Ned Taylor, Frank Davies, Shane Davies, Conor Price, and Steve Hepplestone have published an article describing the atomic-scale mechanism that gives rise to colossal permittivity within samples of CaCu3Ti4O12 (CCTO). This work was conducted at the University of Exeter during Ned, Frank, Shane and Conor’s PhDs.
For two decades, experimental samples of CCTO have shown extremely high values of relative permittivity (typically on the order of 104). Thus far, it has been shown that such high permittivity values are not present in the bulk material, and that, instead, this phenomenon is caused by the formation of a strongly insulating material at the boundary between CCTO grains (which are characterised as semiconducting) – commonly termed as the internal barrier layer capacitance (IBLC).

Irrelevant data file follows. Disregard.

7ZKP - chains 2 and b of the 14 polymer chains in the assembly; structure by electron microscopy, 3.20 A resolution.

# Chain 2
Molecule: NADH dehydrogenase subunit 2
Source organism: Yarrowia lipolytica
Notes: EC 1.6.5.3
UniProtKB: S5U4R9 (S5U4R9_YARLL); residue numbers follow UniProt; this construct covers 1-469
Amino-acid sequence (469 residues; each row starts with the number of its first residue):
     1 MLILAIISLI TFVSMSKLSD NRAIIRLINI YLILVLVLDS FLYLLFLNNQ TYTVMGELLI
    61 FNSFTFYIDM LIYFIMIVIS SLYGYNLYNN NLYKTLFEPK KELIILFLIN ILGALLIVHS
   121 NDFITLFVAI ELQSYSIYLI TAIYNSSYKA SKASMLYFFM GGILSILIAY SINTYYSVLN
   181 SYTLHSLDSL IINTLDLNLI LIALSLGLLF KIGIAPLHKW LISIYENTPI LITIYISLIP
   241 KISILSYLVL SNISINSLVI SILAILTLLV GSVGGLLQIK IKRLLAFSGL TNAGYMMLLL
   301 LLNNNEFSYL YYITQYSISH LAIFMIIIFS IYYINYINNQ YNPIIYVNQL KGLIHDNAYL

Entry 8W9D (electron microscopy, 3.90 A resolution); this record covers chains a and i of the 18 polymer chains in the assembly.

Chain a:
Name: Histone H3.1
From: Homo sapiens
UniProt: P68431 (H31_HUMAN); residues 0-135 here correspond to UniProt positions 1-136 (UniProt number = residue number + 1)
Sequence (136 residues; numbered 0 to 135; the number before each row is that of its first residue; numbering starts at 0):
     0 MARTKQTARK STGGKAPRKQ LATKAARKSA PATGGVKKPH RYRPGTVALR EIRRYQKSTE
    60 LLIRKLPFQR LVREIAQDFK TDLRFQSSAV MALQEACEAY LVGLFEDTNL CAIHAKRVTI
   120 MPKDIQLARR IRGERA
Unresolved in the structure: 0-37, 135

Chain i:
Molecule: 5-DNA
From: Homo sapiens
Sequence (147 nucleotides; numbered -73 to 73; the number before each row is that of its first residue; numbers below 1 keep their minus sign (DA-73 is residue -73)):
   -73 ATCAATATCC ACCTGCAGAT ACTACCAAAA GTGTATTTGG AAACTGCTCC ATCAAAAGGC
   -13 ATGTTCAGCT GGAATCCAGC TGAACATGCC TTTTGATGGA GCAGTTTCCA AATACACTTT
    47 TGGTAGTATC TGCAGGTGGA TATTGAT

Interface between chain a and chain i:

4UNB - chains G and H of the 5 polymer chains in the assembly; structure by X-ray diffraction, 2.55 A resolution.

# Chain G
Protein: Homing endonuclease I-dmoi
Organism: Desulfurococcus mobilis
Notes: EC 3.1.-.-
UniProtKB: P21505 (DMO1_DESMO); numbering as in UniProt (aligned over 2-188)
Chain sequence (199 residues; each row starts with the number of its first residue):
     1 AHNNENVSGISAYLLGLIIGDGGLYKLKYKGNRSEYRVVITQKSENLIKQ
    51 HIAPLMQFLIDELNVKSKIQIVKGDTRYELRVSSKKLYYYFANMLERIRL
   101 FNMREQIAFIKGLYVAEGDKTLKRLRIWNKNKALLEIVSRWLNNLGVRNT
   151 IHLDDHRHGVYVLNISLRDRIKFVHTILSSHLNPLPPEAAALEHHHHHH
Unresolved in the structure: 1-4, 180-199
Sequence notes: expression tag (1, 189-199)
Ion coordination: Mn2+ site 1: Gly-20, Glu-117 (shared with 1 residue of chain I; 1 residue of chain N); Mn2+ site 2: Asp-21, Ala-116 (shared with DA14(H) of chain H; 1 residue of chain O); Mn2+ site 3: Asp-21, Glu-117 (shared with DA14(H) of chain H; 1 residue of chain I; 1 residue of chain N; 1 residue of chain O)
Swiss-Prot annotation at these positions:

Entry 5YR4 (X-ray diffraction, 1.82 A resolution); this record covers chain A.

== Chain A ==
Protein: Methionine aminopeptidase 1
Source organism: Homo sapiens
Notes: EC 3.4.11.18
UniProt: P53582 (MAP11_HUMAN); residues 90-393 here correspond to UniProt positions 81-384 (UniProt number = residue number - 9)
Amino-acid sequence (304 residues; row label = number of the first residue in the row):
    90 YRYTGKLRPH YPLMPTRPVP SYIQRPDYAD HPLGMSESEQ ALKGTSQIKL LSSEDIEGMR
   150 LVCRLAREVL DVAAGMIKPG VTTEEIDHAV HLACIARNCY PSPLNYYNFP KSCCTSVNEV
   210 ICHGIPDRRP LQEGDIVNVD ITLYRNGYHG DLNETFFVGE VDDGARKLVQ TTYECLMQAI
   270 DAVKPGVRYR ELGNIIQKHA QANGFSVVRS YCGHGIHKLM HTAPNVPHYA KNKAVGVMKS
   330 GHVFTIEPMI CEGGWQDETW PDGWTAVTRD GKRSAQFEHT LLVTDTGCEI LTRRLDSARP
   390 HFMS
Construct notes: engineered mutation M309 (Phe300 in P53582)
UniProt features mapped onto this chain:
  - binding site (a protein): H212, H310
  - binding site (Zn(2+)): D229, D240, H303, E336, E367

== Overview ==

In this article, the authors explore the origin of this phenomenon at the atomic scale in order to determine the exact cause of the IBLC. The authors identify the formation of a thin metallic region at the interface between the insulating grain boundaries and the semiconducting grains. This metallic layer could allow for a rapid dielectric response from the large grains, but prevent transport between grains, due to the insulating boundary; this manifests itself as a large dielectric response, or high permittivity, of the sample.
In understanding the mechanism behind this colossal permittivity, the capabilities and limits of this phenomenon can be better understood. This article can aid in the engineering of artificial systems with colossal permittivity.
To find out more, follow the link to the article: https://doi.org/10.1002/adma.201904746